Steemit founder and EOS CTO Dan Larimer wants to replace the EOS constitution. Larimer initially suggested removal and replacement of the EOS constitution, June 27th via EOS telegram chat. On June 28th Larimer wrote a Medium post outlining the current difficulties facing the platform.
“We have seen that if you give people arbitrary power to resolve arbitrary disputes then everything becomes a dispute and the decisions made are arbitrary. The more power the arbiter has, the more vicious and petty the disputes become and the less predictable the outcome.”
EOS Constitution Crisis
EOS has endured a fair share of negative publicity in recent months, and it shows no sign of abating. EOS is a platform for the development of decentralized applications (DAPPS) much like Ethereum. It is governed by a constitution which indicates that disputes are to be referred to an arbitrator, the EOS Core Arbitration Forum (ECAF).
ECAF has been freezing user accounts without due process. Some have applauded their actions which have frozen the accounts of known scammers, but the majority are very dissatisfied with a governance model that is not decentralized in any substantial measure. It sets a terrible precedent where a central authority freezes accounts, stating “reasoning to follow at a later date.”
Amid much confusion about the authority of ECAF, EOS New York have decided to ignore ECAF. This is a huge split in the community as a large block producer is now ignoring the power conferred on ECAF by the constitution. EOS is in a constitutional crisis, and the price has plummeted amid the chaos.
How to Replace the EOS Constitution
The issue is not that the governance model isn’t well thought out, though this is also true. The issue is that a governance model exists. With Bitcoin and other cryptocurrencies, you lose your coins, and they are gone. It is seen as the price to pay for pure ownership. The network is either decentralized, or it is not. EOS seem to have taken a different route. But even if it is successful in preventing scammers, it fails the decentralization test. It is just digital money ruled by a particular group. However, Larimer’s proposals rectify this by putting the decision in the hands of the token holder.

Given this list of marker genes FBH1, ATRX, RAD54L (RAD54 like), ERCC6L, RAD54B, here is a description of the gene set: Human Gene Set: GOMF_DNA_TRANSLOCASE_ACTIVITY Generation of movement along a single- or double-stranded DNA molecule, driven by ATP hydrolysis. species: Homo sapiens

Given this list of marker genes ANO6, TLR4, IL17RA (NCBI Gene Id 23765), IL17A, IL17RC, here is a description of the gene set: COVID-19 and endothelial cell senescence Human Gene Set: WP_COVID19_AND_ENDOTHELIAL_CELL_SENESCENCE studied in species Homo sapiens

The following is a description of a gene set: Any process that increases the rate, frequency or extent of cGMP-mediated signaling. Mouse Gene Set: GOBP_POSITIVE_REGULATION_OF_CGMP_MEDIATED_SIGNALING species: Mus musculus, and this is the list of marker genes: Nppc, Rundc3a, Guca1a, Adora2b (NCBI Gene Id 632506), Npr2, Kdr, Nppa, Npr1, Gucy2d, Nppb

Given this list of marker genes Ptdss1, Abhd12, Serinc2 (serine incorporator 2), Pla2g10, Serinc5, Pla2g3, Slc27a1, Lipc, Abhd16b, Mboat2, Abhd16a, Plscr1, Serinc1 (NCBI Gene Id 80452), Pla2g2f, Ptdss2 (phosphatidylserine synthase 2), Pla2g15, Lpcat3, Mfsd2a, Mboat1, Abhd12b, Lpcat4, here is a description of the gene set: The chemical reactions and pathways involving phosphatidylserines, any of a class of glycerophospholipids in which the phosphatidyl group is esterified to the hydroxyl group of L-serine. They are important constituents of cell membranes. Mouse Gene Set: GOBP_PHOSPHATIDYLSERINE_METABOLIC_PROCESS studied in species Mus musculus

Larimer, as head of Block One, proposes an EOS constitution referendum, where the intent of code is law and at no time would elected block producers freeze or modify contracts that are “operating as intended”. The EOS constitution could be amended by a vote of no less than 15%. And the token holder can choose to opt into a new smart contract where the block producers and ECAF are involved in the arbitration system. Meaning if funds are stolen, and the token holders have evidence, ECAF can order the block producers to freeze the associated accounts, once they have opted in.
Things move rapidly in the blockchain ecosystem. Blockchain networks are quickly expanding, securing political, technological and business partnerships. EOS is experiencing a governance crisis before it has even got started, its main network only recently being launched. This is particularly relevant given it raised $4 billion in its ICO. Cohesion and solidarity are badly needed within the EOS community. Tron and Cardano could easily capitalize on the EOS fragmentation, as could other cryptocurrencies.
Digital Nomad with an interest in Zen and Blockchain technology.
Law graduate with 3 years experience as a consultant in the capital markets industry and 4 years experience freelancing on UpWork as a Creative Writer.